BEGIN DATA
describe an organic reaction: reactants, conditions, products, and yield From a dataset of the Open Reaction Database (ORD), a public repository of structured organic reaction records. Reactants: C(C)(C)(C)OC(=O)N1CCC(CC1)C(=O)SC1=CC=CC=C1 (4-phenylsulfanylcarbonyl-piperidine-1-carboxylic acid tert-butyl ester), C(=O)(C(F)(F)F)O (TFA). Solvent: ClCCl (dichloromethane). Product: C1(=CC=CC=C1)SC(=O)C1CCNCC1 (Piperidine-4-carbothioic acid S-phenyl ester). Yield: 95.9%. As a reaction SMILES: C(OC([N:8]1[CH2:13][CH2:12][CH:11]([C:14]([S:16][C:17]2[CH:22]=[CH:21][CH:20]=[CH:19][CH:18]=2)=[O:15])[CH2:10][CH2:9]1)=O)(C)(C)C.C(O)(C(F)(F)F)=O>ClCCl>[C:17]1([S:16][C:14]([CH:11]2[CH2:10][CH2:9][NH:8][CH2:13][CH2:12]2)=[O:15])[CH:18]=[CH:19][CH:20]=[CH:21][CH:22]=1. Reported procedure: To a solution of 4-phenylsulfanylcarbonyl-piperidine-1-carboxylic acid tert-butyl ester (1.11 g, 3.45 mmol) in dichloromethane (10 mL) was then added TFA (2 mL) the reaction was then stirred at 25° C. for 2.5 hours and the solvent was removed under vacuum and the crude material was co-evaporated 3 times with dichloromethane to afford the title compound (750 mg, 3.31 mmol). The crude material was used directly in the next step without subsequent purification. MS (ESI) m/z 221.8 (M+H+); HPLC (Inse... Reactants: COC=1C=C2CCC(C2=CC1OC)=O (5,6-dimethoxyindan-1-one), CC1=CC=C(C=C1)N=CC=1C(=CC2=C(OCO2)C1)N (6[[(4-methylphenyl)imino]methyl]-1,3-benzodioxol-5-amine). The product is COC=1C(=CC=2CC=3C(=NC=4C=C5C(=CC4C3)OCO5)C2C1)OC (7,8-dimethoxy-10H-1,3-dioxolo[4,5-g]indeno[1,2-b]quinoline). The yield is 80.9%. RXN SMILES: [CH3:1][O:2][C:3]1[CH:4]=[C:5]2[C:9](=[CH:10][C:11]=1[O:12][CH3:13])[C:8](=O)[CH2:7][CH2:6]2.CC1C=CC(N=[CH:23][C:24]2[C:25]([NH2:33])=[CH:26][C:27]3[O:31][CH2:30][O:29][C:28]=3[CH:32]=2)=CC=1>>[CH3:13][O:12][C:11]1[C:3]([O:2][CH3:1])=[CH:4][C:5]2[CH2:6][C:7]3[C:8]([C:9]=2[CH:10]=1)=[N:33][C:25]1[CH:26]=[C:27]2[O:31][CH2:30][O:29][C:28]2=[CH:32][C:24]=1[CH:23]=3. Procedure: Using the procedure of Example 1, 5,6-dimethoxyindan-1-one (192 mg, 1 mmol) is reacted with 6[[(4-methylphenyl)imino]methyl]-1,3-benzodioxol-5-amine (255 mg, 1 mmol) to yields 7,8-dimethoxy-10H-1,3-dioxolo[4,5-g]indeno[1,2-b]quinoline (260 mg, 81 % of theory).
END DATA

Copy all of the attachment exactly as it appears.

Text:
describe an organic reaction: reactants, conditions, products, and yield From a dataset of the Open Reaction Database (ORD), a public repository of structured organic reaction records. Reactants: C(C)(C)(C)OC(=O)N1CCC(CC1)C(=O)SC1=CC=CC=C1 (4-phenylsulfanylcarbonyl-piperidine-1-carboxylic acid tert-butyl ester), C(=O)(C(F)(F)F)O (TFA). Solvent: ClCCl (dichloromethane). Product: C1(=CC=CC=C1)SC(=O)C1CCNCC1 (Piperidine-4-carbothioic acid S-phenyl ester). Yield: 95.9%. As a reaction SMILES: C(OC([N:8]1[CH2:13][CH2:12][CH:11]([C:14]([S:16][C:17]2[CH:22]=[CH:21][CH:20]=[CH:19][CH:18]=2)=[O:15])[CH2:10][CH2:9]1)=O)(C)(C)C.C(O)(C(F)(F)F)=O>ClCCl>[C:17]1([S:16][C:14]([CH:11]2[CH2:10][CH2:9][NH:8][CH2:13][CH2:12]2)=[O:15])[CH:18]=[CH:19][CH:20]=[CH:21][CH:22]=1. Reported procedure: To a solution of 4-phenylsulfanylcarbonyl-piperidine-1-carboxylic acid tert-butyl ester (1.11 g, 3.45 mmol) in dichloromethane (10 mL) was then added TFA (2 mL) the reaction was then stirred at 25° C. for 2.5 hours and the solvent was removed under vacuum and the crude material was co-evaporated 3 times with dichloromethane to afford the title compound (750 mg, 3.31 mmol). The crude material was used directly in the next step without subsequent purification. MS (ESI) m/z 221.8 (M+H+); HPLC (Inse... Reactants: COC=1C=C2CCC(C2=CC1OC)=O (5,6-dimethoxyindan-1-one), CC1=CC=C(C=C1)N=CC=1C(=CC2=C(OCO2)C1)N (6[[(4-methylphenyl)imino]methyl]-1,3-benzodioxol-5-amine). The product is COC=1C(=CC=2CC=3C(=NC=4C=C5C(=CC4C3)OCO5)C2C1)OC (7,8-dimethoxy-10H-1,3-dioxolo[4,5-g]indeno[1,2-b]quinoline). The yield is 80.9%. RXN SMILES: [CH3:1][O:2][C:3]1[CH:4]=[C:5]2[C:9](=[CH:10][C:11]=1[O:12][CH3:13])[C:8](=O)[CH2:7][CH2:6]2.CC1C=CC(N=[CH:23][C:24]2[C:25]([NH2:33])=[CH:26][C:27]3[O:31][CH2:30][O:29][C:28]=3[CH:32]=2)=CC=1>>[CH3:13][O:12][C:11]1[C:3]([O:2][CH3:1])=[CH:4][C:5]2[CH2:6][C:7]3[C:8]([C:9]=2[CH:10]=1)=[N:33][C:25]1[CH:26]=[C:27]2[O:31][CH2:30][O:29][C:28]2=[CH:32][C:24]=1[CH:23]=3. Procedure: Using the procedure of Example 1, 5,6-dimethoxyindan-1-one (192 mg, 1 mmol) is reacted with 6[[(4-methylphenyl)imino]methyl]-1,3-benzodioxol-5-amine (255 mg, 1 mmol) to yields 7,8-dimethoxy-10H-1,3-dioxolo[4,5-g]indeno[1,2-b]quinoline (260 mg, 81 % of theory).